Plans have been approved for a new basketball arena at Ashton Gate and 510 homes on the green belt in Ashton Vale. Bristol City Council has approved planning permission for the two closely linked developments after hearing concerns about damage to the environment.
The Ashton Gate Sporting Quarter will sit directly west of the existing Ashton Gate Stadium. The development will include a sports and convention centre, a 232-room hotel, 125 apartments, offices, shops, a gym, a club museum, and a multi-storey car park.
The Longmoor Village scheme will see up to 510 homes built on a meadow north of the metrobus route and west of Silbury Road, near the Long Ashton park and ride. The meadow, a former landfill, is popular with dog walkers and is a haven for local wildlife like bats.
Billionaire Steve Lansdown, owner of Bristol Sport, is hoping to sell the Longmoor Village site with planning permission to a housing developer. The sale of the land will help pay for the sports and convention centre, giving a new home to the Bristol Flyers basketball team.
Andreas Kapoulas, head coach of the Bristol Flyers, said: “This development represents a huge opportunity for the club and the city, it’s a game-changer. Our vision is to grow the sport and the positive impact it has on the community. It’s a once in a generation opportunity.”
The basketball arena will have a seating capacity of 3,626, and will also be used for events and conferences. Two five-a-side football pitches will be built on the roof as well as an outdoor gym. The existing buildings on the site are occupied by Wickes, Midas and Nationwide Platforms, but these will be demolished.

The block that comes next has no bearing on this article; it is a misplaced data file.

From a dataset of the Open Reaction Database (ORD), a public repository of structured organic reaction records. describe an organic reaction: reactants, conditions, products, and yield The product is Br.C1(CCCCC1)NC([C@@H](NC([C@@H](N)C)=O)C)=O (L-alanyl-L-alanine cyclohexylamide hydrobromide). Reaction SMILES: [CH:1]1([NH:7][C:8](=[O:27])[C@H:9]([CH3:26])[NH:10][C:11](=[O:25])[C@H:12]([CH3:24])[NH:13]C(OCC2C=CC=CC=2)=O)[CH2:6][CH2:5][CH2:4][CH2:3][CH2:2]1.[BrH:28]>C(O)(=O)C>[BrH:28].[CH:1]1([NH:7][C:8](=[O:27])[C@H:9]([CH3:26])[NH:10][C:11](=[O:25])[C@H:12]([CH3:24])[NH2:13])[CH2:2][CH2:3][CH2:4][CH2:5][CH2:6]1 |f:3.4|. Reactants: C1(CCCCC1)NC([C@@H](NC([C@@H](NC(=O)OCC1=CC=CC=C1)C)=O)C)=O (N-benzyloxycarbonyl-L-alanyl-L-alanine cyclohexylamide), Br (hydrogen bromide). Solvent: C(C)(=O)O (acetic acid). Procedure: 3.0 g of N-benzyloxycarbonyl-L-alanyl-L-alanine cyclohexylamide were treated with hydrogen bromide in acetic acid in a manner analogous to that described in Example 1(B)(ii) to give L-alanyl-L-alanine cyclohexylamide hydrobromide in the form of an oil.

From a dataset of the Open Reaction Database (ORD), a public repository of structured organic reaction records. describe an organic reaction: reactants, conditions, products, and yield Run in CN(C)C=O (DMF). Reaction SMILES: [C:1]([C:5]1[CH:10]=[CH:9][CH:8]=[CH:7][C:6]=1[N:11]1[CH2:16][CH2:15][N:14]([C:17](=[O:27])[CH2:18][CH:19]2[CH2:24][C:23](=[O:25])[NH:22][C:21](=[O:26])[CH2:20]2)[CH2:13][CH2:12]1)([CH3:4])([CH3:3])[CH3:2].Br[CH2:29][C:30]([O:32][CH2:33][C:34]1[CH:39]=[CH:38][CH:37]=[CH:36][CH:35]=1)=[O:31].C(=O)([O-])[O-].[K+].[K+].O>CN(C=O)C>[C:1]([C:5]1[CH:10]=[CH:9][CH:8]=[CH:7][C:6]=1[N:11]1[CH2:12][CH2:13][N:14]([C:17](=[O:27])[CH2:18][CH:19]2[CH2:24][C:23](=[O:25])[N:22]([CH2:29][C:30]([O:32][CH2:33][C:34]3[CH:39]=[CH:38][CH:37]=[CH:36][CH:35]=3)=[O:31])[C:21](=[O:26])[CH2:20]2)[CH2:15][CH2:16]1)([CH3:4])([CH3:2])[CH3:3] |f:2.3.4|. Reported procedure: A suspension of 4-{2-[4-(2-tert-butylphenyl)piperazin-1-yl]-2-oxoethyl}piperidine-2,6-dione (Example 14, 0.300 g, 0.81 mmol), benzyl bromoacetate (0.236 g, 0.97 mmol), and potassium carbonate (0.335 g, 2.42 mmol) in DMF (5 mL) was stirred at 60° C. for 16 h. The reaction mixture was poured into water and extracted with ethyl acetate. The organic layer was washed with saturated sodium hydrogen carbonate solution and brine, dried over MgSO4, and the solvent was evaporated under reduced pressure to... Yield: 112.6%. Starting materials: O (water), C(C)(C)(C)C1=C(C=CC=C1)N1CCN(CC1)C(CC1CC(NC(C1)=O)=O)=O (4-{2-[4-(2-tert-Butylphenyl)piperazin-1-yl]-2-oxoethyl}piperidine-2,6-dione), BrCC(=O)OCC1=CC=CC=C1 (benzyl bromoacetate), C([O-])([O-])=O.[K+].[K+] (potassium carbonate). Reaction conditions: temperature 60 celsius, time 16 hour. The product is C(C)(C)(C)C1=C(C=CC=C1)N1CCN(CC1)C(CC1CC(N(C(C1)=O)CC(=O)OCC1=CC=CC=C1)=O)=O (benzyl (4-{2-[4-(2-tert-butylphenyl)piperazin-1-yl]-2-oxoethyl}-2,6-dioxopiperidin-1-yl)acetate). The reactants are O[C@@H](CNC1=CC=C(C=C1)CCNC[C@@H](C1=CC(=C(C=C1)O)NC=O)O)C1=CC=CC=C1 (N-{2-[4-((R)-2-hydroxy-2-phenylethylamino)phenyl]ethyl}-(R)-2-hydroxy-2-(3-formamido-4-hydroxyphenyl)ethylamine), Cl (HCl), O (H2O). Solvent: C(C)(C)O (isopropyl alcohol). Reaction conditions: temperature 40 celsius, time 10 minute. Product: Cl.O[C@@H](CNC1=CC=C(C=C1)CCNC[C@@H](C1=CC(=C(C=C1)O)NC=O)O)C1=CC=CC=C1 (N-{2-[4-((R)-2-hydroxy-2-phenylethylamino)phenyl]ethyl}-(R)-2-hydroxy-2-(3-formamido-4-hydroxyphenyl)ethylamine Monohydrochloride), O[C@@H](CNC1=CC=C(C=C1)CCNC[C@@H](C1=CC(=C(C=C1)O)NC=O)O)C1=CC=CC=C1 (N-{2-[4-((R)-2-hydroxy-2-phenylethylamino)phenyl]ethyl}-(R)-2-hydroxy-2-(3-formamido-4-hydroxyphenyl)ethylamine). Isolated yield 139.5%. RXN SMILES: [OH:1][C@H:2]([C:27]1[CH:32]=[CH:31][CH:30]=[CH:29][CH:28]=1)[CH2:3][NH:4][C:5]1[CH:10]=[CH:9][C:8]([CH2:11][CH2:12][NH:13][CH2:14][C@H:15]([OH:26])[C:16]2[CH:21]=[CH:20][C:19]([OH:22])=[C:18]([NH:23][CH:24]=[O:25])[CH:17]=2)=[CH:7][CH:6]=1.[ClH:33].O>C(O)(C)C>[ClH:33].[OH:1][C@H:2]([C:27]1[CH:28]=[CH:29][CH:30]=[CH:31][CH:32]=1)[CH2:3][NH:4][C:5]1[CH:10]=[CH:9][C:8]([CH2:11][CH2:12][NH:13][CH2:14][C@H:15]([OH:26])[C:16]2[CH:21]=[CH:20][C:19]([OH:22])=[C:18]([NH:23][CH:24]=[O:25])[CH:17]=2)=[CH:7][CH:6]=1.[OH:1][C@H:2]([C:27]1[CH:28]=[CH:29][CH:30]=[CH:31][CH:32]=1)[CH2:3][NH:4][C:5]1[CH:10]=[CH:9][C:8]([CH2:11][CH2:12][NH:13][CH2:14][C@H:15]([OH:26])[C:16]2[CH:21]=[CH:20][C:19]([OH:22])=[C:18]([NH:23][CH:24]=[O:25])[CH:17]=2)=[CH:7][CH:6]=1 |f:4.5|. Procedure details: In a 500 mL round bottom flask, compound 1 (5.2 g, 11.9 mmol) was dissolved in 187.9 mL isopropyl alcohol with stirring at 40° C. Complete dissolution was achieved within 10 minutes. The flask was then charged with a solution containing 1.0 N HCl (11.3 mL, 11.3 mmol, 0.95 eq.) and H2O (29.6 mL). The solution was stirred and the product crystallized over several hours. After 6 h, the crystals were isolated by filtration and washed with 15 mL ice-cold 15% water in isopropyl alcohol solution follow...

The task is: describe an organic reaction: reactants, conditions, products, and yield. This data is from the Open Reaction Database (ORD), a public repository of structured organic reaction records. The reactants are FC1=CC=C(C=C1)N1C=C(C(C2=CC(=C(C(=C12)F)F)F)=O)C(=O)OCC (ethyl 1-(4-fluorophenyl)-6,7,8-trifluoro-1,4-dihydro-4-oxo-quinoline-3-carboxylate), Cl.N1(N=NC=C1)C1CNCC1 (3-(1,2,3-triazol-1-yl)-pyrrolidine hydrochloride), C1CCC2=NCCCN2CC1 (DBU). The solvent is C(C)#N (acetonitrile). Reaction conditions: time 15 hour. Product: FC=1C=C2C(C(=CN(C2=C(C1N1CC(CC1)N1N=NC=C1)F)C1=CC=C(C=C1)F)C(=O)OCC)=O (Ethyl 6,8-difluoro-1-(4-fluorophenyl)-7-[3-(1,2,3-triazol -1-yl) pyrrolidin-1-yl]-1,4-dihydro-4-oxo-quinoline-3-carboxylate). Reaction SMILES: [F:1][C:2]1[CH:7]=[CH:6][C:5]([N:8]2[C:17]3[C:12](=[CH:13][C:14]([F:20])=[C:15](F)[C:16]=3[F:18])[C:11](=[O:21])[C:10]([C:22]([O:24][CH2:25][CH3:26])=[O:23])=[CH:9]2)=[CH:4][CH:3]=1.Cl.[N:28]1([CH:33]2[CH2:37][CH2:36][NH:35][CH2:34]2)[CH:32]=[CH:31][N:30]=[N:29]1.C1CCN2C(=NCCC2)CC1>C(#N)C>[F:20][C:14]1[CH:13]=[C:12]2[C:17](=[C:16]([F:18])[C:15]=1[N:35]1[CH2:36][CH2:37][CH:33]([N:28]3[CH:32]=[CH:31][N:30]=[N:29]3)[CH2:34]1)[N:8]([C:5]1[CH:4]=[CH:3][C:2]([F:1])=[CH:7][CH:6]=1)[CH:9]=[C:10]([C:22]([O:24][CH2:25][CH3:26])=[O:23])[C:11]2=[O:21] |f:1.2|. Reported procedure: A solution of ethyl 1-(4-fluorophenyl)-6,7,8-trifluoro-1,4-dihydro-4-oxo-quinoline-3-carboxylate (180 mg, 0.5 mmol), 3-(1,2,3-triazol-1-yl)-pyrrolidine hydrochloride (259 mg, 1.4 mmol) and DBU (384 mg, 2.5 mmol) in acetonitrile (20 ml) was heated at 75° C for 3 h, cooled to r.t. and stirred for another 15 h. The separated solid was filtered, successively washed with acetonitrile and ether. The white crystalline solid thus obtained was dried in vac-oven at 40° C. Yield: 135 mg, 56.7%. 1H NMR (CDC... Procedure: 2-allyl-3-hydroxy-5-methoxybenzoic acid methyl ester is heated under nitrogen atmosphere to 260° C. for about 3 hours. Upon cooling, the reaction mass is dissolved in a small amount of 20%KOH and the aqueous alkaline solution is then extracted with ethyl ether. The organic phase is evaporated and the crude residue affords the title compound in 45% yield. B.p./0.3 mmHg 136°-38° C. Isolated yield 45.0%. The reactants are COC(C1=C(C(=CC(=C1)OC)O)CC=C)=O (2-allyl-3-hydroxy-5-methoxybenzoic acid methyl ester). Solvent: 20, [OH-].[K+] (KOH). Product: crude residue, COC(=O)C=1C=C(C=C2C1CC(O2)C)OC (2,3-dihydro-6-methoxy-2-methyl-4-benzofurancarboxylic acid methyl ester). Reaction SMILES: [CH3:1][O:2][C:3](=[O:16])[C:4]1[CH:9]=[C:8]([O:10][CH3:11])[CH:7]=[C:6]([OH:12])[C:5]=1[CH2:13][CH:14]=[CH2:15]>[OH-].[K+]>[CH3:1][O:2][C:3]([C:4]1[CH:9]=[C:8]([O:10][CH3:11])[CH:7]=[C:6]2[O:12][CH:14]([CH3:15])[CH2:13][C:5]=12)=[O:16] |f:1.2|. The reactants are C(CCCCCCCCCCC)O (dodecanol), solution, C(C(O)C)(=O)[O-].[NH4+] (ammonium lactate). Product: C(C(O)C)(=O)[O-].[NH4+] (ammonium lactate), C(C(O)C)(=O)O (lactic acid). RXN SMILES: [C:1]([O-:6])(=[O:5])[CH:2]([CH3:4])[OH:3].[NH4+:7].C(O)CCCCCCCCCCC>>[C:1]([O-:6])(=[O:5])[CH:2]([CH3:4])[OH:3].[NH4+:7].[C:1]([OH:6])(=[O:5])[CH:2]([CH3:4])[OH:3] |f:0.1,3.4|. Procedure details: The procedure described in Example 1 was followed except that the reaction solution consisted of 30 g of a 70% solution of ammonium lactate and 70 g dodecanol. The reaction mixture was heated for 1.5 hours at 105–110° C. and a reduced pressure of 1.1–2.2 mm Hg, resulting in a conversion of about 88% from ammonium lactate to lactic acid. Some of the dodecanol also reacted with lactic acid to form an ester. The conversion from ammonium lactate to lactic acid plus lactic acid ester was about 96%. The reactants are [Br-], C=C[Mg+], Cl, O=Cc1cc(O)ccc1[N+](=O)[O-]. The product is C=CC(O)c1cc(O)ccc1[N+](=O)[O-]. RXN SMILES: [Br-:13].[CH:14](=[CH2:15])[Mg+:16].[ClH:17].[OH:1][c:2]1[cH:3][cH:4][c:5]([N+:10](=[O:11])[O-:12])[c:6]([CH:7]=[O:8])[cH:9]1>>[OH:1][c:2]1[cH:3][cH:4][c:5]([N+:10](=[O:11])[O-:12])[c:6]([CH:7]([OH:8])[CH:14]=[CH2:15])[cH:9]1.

The meadow at Ashton Vale is currently protected as a green belt, like much of the countryside around Bristol. The development control committee A on Wednesday, October 5, heard arguments from developers that this protection should be removed due to the benefit of homes and the arena, and also from campaigners that it should continue to be protected.
Danica Priest, an environmental campaigner, said: “Longmoor Village is a disaster waiting to happen. Over 6,000 residents signed a petition to save Ashton Vale. Don’t let our voices be drowned out by promises of profit, if you do then it will be more than our voices underwater.”
Councillors on the committee voted unaimously for the sporting quarter, but raised concerns about the Longmoor Village scheme, with five voting in favour, one against, and three abstaining. On the Ashton Gate Sporting Quarter, they raised concerns about the lack of affordable housing and the potential impact of worsening parking and congestion problems. On Longmoor Village, they also raised fears of noise coming from a nearby recycling plant and building on protected countryside land.
Councillor Richard Eddy, chair of the development control committee, said: “This city and its people owes Bristol Sport a huge debt of gratitude. I think it’s great that Bristol Sport has pushed business development and encouraged conventions and conferences as well as the entertainment at the stadium. I see this as the culmination of their efforts.”
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